Consolidated platform speeds criminal justice
- By Stephanie Kanowitz
- Apr 20, 2016
The process for taking action against someone arrested for a crime in New Jersey has long been laborious. It involved two systems and tons of paper files, some of which a police officer would drive around collecting and delivering – not an efficient use of anyone’s time.
But that’s starting to change. New Jersey Courts has begun implementing Pegasystems’ Pega 7 platform to help move information electronically through the pretrial judicial process from start to finish, the company announced April 19. Essentially, Pega 7 centralizes several systems, automates processes and makes real-time decisions about a defendant’s pretrial path using a rules engine.
“Whenever there was an opportunity to … put the next event in front of somebody, we’re doing that,” said Jack McCarthy, CIO for New Jersey Courts. “It’s really sped up the process; it’s given greater transparency through law enforcement, the defense bar, our judges, our staff,” he said. “I wanted the decision makers to have as much information as they possibly could. If something was sitting in a file folder in a room somewhere, it didn’t help the judge make the decision. If I could put that information in front of the judges and make it part of their decision, I think it was a win for everybody.”
The software uses visual models to capture business processes, rules, data models, user interfaces and integration points and then combines all that with real-time decisioning capabilities. The state is rolling out the system incrementally, with full implementation expected in January 2017.
McCarthy compared how legacy process with how it will work when the new system is fully deployed:
Historically, officers making arrests first had to enter information into the state fingerprint system. Then they would access the courts’ complaint system and re-enter the information. The fingerprint and complaint records would also have to be manually linked, which was happening only about 70 percent of the time, McCarthy said.
Next, the officer printed the complaint and sent copies to the court, prosecutor, legal teams and the defendant. A municipal court judge then decided whether to issue probable cause on the complaint, which generated yet another paper trail.
“It just became an inefficient system,” McCarthy said.
Soon, when law enforcement officers enter arrest information into the fingerprint system, it will go automatically to the State Police and to the courts. That means that when officers enter data into the complaint system, “they can click that arrest record and it pre-fills 53 data elements into the complaint for them,” McCarthy said. “We got rid of the double, redundant data entry; we got rid of any mistakes they’re making.”
What’s more, when the officer clicks a fingerprint record through the complaint system, the two documents will link automatically, a solution McCarthy hopes will translate into a 100 percent compliance rate.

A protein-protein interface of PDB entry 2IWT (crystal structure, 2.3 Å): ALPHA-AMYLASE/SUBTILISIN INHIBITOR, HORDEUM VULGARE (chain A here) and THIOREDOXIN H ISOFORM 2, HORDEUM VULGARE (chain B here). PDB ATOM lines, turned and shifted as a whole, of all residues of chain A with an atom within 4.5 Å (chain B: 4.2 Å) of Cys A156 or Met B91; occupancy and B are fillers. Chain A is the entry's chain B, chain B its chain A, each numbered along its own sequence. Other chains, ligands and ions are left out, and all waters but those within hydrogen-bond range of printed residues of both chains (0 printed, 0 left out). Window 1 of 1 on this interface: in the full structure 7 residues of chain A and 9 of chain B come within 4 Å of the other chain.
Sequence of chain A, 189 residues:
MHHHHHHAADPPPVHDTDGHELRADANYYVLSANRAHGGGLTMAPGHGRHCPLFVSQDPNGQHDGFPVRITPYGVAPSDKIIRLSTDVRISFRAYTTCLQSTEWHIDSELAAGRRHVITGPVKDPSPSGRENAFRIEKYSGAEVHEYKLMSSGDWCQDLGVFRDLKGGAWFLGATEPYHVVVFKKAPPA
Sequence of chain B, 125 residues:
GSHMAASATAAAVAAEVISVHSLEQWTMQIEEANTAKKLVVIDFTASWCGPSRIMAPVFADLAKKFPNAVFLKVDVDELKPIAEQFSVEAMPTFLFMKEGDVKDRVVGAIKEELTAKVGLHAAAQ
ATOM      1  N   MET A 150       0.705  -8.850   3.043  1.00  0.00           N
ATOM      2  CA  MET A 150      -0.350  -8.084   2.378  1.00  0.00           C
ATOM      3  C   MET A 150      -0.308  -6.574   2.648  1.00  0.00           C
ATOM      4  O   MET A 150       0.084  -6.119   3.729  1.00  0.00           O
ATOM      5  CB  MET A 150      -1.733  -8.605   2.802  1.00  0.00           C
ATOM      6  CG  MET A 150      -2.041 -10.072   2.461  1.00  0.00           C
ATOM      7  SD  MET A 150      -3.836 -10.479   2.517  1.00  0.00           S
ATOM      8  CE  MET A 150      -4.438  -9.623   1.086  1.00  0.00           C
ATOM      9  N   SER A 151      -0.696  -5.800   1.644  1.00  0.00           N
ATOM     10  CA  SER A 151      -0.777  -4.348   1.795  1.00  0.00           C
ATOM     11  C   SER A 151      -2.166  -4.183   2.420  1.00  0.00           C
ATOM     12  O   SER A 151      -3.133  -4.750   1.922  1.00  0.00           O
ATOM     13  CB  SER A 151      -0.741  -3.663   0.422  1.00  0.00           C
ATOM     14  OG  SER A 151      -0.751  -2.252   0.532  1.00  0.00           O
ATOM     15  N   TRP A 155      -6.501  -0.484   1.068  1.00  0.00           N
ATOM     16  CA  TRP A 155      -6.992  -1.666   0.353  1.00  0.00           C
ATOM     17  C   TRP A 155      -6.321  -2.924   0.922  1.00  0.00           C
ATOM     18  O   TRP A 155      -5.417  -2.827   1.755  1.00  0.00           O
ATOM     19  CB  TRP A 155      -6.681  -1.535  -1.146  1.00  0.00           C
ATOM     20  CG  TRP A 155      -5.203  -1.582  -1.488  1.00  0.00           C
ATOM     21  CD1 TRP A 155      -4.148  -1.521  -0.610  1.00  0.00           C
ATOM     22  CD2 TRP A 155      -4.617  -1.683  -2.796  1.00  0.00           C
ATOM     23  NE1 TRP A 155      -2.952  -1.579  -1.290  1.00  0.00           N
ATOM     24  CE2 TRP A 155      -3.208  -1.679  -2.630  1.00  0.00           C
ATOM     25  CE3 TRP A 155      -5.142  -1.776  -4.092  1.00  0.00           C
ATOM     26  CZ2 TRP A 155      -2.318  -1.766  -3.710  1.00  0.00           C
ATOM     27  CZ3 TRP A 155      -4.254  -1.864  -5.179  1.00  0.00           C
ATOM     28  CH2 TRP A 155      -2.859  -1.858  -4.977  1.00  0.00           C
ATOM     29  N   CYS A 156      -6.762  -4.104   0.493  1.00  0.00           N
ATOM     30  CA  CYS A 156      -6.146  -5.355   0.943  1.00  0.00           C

When officers submit a complaint, it will go to a digital case file that they can send to the courts. Administrators will get a notification, issue probable cause and send it to a superior court for instant access by judges, public defenders and others who need it. “It sits in our electronic case jacket,” McCarthy said. “There’s no reason to print the official records for the courts because we’re storing an electronic copy.”
That storage happens locally on the courts’ legacy mainframe, he said, but users can access the system remotely.
This new workflow also assembles the information that helps judges determine whether defendants are a flight risk or likely to commit another crime if they’re let out on bail. Before the automation, someone had to perform a risk assessment by researching how many times a defendant showed up in one of the court’s systems and why -- a process that typically took 45 to 60 minutes. With automation, that happens in less than a second, thanks to the algorithms written into Pega 7, McCarthy said. “There’s a huge return in savings where that individual who’s doing those risk assessments now can be doing other type of work: interviewing defendants, providing information to the judge,” he added.
Additionally, Pega 7 can pinpoint hang-ups in the process with statistical analysis. “In the past, it was all anecdotal information. Now we can see in the system how long it takes to do various things,” McCarthy said.
The courts are currently in the pilot phase, testing and validating the software and algorithms.
“We’re like a little toddler that’s just stood up for the first time and has taken those first couple steps -- and that’s about where we are right now in this journey,” he said. “In a month or so, this kid is going to be running around the room… and eventually he’ll get out the door and take off and keep running.”
Stephanie Kanowitz is a freelance writer based in northern Virginia.